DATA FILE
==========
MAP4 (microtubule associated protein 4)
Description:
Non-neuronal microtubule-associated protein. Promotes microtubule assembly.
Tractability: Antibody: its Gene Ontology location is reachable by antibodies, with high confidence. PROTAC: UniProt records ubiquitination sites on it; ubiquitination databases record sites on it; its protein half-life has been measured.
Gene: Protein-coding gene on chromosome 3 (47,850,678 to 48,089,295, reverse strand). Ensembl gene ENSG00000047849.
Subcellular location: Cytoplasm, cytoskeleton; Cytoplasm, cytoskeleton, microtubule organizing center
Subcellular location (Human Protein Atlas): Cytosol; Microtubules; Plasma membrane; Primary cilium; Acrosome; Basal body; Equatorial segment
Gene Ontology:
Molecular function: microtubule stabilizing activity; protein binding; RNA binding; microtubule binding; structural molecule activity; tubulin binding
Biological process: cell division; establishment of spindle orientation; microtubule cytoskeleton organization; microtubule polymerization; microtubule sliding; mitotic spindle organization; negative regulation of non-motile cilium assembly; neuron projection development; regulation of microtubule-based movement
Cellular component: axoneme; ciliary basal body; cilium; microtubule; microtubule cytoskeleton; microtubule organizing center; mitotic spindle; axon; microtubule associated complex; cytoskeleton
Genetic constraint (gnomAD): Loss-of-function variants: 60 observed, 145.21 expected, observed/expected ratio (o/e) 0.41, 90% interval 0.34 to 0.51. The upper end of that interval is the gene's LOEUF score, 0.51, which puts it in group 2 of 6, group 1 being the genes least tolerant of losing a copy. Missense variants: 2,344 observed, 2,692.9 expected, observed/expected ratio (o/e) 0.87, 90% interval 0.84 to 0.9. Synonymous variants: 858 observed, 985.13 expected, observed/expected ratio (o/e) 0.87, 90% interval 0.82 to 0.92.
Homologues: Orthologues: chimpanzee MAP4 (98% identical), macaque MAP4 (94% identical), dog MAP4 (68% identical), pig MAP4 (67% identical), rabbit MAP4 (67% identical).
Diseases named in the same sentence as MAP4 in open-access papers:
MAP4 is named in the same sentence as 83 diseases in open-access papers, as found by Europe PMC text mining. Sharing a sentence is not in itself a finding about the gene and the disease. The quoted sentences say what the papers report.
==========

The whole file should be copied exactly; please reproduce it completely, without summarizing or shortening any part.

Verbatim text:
MAP4 (microtubule associated protein 4)
Description:
Non-neuronal microtubule-associated protein. Promotes microtubule assembly.
Tractability: Antibody: its Gene Ontology location is reachable by antibodies, with high confidence. PROTAC: UniProt records ubiquitination sites on it; ubiquitination databases record sites on it; its protein half-life has been measured.
Gene: Protein-coding gene on chromosome 3 (47,850,678 to 48,089,295, reverse strand). Ensembl gene ENSG00000047849.
Subcellular location: Cytoplasm, cytoskeleton; Cytoplasm, cytoskeleton, microtubule organizing center
Subcellular location (Human Protein Atlas): Cytosol; Microtubules; Plasma membrane; Primary cilium; Acrosome; Basal body; Equatorial segment
Gene Ontology:
Molecular function: microtubule stabilizing activity; protein binding; RNA binding; microtubule binding; structural molecule activity; tubulin binding
Biological process: cell division; establishment of spindle orientation; microtubule cytoskeleton organization; microtubule polymerization; microtubule sliding; mitotic spindle organization; negative regulation of non-motile cilium assembly; neuron projection development; regulation of microtubule-based movement
Cellular component: axoneme; ciliary basal body; cilium; microtubule; microtubule cytoskeleton; microtubule organizing center; mitotic spindle; axon; microtubule associated complex; cytoskeleton
Genetic constraint (gnomAD): Loss-of-function variants: 60 observed, 145.21 expected, observed/expected ratio (o/e) 0.41, 90% interval 0.34 to 0.51. The upper end of that interval is the gene's LOEUF score, 0.51, which puts it in group 2 of 6, group 1 being the genes least tolerant of losing a copy. Missense variants: 2,344 observed, 2,692.9 expected, observed/expected ratio (o/e) 0.87, 90% interval 0.84 to 0.9. Synonymous variants: 858 observed, 985.13 expected, observed/expected ratio (o/e) 0.87, 90% interval 0.82 to 0.92.
Homologues: Orthologues: chimpanzee MAP4 (98% identical), macaque MAP4 (94% identical), dog MAP4 (68% identical), pig MAP4 (67% identical), rabbit MAP4 (67% identical).
Diseases named in the same sentence as MAP4 in open-access papers:
MAP4 is named in the same sentence as 83 diseases in open-access papers, as found by Europe PMC text mining. Sharing a sentence is not in itself a finding about the gene and the disease. The quoted sentences say what the papers report.